New England News
6:05 pm
Wed January 23, 2013

Berkshire County Unemployment Rate Now Higher Than Mass. Statewide Average

According to state officials in Massachusetts, the unemployment rose to 6.7% in December, and for the Berkshires, the unemployment rate is now above the state average.

Although the numbers released by the State Executive Office of Labor and Workforce development are not seasonally adjusted, the Berkshires now face an unemployment rate at 6.6% That’s up half a percentage point from October and November, and the highest it’s been since February 2012.

However, Heather Boulger, Head of the Berkshire County Regional Employment Board, says that despite the loss of jobs from November to December, comparing the latest numbers to December 2011 paints a more hopeful outlook.

Boulger said that in the major labor markets throughout Berkshire County change from one year ago was either for the better or stayed neutral.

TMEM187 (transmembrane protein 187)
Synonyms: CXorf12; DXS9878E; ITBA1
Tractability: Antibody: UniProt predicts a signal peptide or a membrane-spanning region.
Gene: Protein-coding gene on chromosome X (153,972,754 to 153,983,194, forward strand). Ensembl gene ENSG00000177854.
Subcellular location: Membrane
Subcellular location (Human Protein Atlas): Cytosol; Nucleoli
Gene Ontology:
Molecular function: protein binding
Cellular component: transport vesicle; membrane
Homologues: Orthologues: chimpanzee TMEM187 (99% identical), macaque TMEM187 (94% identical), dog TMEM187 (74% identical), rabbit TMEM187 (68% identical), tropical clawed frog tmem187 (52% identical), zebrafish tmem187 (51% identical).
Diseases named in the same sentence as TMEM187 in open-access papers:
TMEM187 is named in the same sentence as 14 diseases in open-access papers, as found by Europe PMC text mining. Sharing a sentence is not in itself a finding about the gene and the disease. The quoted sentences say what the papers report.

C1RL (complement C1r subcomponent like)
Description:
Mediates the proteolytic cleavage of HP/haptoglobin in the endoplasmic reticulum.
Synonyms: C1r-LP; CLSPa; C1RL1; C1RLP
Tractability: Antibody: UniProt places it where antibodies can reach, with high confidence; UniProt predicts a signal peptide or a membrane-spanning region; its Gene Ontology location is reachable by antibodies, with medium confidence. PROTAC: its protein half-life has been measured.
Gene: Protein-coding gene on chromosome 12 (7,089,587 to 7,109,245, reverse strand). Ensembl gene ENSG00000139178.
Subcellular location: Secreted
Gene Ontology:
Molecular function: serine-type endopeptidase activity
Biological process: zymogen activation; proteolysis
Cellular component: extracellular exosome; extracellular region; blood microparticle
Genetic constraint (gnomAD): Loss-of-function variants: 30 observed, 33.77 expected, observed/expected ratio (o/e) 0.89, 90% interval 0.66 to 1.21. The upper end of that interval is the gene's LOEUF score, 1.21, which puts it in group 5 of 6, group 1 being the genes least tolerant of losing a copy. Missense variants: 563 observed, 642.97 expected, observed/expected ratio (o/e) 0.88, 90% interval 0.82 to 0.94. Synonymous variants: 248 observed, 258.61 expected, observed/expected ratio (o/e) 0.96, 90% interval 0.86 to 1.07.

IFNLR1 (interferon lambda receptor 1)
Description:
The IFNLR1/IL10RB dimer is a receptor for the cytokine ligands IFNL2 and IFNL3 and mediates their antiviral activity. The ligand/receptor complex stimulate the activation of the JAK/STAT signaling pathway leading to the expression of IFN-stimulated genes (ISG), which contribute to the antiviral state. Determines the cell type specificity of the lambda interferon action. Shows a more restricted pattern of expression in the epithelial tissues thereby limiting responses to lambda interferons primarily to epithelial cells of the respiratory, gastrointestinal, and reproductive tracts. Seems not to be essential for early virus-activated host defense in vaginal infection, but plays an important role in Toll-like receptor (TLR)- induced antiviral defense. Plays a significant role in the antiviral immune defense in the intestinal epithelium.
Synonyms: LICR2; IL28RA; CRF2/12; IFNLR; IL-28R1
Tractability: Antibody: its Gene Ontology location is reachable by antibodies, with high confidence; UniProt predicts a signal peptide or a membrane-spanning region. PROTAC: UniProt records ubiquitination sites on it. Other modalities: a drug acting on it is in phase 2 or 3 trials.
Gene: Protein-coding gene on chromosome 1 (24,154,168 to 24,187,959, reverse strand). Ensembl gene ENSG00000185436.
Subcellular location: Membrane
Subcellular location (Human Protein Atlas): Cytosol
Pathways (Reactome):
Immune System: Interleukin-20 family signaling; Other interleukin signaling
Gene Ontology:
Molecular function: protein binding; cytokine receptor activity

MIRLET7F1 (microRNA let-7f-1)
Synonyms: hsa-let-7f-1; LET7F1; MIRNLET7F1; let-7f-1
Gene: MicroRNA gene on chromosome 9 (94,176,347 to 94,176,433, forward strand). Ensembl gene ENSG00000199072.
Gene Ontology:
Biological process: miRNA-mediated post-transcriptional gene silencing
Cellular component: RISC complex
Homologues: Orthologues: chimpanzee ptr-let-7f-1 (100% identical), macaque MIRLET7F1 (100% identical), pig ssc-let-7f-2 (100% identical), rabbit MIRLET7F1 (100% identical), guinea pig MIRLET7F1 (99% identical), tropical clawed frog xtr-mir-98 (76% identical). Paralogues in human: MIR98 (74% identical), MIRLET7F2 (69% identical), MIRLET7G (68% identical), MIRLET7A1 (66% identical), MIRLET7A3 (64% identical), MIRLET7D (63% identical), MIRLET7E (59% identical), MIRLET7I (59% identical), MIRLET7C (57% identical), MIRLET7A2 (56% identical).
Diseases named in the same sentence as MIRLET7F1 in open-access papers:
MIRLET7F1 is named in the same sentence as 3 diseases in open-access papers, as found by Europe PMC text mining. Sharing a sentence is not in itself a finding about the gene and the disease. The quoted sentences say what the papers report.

Steve Sheppard, a professor of Economics at Williams College, said that much of the slow growth in the Berkshires is due to the fact that because the area has a more localized economy, and is not as dependent on a single large business, Berkshire County was not hit as hard as other areas of the nation in the initial recession.

Sheppard also mentioned that decreased government spending and investment has also had an effect by preventing an economic stimulus.

Chris Geehern, an Executive Vice President at Associated Industries of Massachusetts, said that employer confidence remains low due to the uncertainty in Washington, and that has an enormous effect on hiring. 

Though Geehern said the first battle of the fiscal cliff when it relates to taxes has been settled for now, worries about sequestration and other spending cuts are on the minds of many. AIM’s business confidence index has shrunk from 55.2 in August, which is slightly positive, to 47.8 in December.

Geehern also mentioned that the Massachusetts economy to some extent depends on federal spending.


The Executive Office of Labor and Workforce Development reported that across the state, most of the job gains were seen in the education and health services sector. Leisure and Hospitality and construction also saw gains. The most losses were reported in trade, transportation, and utilities sectors.

And Heather Boulger gave some advice for those that haven’t given up looking for work…